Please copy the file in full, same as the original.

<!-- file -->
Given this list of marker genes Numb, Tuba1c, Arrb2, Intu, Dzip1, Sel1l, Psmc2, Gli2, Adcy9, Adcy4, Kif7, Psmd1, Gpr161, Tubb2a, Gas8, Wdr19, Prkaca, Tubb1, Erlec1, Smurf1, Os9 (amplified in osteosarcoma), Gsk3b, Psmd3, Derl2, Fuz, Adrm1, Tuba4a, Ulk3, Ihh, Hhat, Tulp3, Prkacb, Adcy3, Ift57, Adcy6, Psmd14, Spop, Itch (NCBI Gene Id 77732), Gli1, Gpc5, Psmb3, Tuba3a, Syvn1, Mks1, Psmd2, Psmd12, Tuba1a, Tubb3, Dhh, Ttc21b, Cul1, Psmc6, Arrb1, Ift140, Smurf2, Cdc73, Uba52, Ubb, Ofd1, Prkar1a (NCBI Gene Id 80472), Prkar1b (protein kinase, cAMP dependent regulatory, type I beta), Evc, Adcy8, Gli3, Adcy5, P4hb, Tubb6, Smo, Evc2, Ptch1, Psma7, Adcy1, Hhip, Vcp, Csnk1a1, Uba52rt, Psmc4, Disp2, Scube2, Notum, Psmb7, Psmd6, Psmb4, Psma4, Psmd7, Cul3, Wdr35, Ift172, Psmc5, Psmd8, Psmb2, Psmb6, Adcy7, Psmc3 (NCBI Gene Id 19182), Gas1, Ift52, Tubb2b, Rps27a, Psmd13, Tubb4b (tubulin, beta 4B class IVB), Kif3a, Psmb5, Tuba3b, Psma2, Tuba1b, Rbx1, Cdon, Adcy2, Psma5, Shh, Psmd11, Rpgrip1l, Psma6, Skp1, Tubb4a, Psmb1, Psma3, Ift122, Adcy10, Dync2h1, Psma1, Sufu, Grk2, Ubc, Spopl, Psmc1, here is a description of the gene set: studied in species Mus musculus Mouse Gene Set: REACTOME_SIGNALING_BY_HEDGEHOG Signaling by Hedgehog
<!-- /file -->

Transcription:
Given this list of marker genes Numb, Tuba1c, Arrb2, Intu, Dzip1, Sel1l, Psmc2, Gli2, Adcy9, Adcy4, Kif7, Psmd1, Gpr161, Tubb2a, Gas8, Wdr19, Prkaca, Tubb1, Erlec1, Smurf1, Os9 (amplified in osteosarcoma), Gsk3b, Psmd3, Derl2, Fuz, Adrm1, Tuba4a, Ulk3, Ihh, Hhat, Tulp3, Prkacb, Adcy3, Ift57, Adcy6, Psmd14, Spop, Itch (NCBI Gene Id 77732), Gli1, Gpc5, Psmb3, Tuba3a, Syvn1, Mks1, Psmd2, Psmd12, Tuba1a, Tubb3, Dhh, Ttc21b, Cul1, Psmc6, Arrb1, Ift140, Smurf2, Cdc73, Uba52, Ubb, Ofd1, Prkar1a (NCBI Gene Id 80472), Prkar1b (protein kinase, cAMP dependent regulatory, type I beta), Evc, Adcy8, Gli3, Adcy5, P4hb, Tubb6, Smo, Evc2, Ptch1, Psma7, Adcy1, Hhip, Vcp, Csnk1a1, Uba52rt, Psmc4, Disp2, Scube2, Notum, Psmb7, Psmd6, Psmb4, Psma4, Psmd7, Cul3, Wdr35, Ift172, Psmc5, Psmd8, Psmb2, Psmb6, Adcy7, Psmc3 (NCBI Gene Id 19182), Gas1, Ift52, Tubb2b, Rps27a, Psmd13, Tubb4b (tubulin, beta 4B class IVB), Kif3a, Psmb5, Tuba3b, Psma2, Tuba1b, Rbx1, Cdon, Adcy2, Psma5, Shh, Psmd11, Rpgrip1l, Psma6, Skp1, Tubb4a, Psmb1, Psma3, Ift122, Adcy10, Dync2h1, Psma1, Sufu, Grk2, Ubc, Spopl, Psmc1, here is a description of the gene set: studied in species Mus musculus Mouse Gene Set: REACTOME_SIGNALING_BY_HEDGEHOG Signaling by Hedgehog